In those days of plenty virtually all salmon were killed as stocks were abundant and few feared for the future of the species. Whilst  anglers undoubtedly contributed to dwindling stocks other factors have had a far more dramatic impact. Pollution, Poaching, Global Warming, Disease, Over Exploitation, Farming Practices,Silting of spawning grounds, Obstacles to Migration, Predation and other factors have all played their part. These days anglers are fighting for the survival of these magnificent fish removing barriers to migration, improving habitat, campaigning to remove netting, practicing catch and release and attempting to improve stocks by using hatcherys to improve fry survival.
It is sad to see how stocks have been allowed to decline over the years. We have lost a great deal from our rivers it would be tragic if salmon were to be consigned to the history books like the mighty sturgeon that once migrated up many of our local rivers.

Winter Trout – Blakewell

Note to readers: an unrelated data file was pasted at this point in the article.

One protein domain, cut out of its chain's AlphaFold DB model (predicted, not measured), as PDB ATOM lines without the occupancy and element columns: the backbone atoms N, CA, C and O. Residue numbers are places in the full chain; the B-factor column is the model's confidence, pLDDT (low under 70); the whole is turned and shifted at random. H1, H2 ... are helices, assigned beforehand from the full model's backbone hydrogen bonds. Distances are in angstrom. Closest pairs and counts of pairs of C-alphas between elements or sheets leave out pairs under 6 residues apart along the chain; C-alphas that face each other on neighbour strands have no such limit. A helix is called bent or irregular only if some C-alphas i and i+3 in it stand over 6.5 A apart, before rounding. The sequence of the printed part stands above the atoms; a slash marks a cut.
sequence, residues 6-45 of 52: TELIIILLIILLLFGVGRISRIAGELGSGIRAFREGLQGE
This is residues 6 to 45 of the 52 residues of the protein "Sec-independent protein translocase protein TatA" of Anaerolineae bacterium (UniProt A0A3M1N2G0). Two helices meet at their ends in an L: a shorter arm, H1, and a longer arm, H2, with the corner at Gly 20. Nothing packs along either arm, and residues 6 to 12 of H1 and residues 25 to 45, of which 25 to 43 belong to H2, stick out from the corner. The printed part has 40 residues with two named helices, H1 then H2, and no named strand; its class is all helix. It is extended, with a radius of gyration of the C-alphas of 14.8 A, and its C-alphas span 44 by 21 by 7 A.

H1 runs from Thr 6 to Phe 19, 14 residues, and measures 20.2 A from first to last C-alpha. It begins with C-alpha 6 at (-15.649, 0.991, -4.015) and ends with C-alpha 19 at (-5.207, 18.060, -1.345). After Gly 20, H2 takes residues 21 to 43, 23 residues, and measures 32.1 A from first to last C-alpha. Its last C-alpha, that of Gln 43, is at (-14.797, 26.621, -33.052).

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On a stormy winter day small still-waters can offer the chance of excellent sport with hard fighting winter rainbows. Jeff Pearce and I met up with Dominic Garnett from the Angling Trust and his father John at Blakewell fishery where we hoped to connect with one of the recently stocked specimen brown trout.  Our arrival coinciding with strong winds and heavy showers a full English breakfast in the cafe beside a glowing woodburner was a welcome option and enabled us to chat at length about blogging, photography and the intricacies of fishing. We discussed the most important aspects of a fly. Dominic stressed the importance of a quality hook and its trout attracting features. Whilst I agreed with these vital ingredients I stressed that the most important aspect is that the angler has confidence in the fly or lure.  This generally leads to the angler fishing well keeping the fly in the water instead of constantly searching the fly box for inspiration. Dominic had also brought along his angling mascot the General who often features in Dominic’s musings in the acclaimed Fallon’s Angler magazine.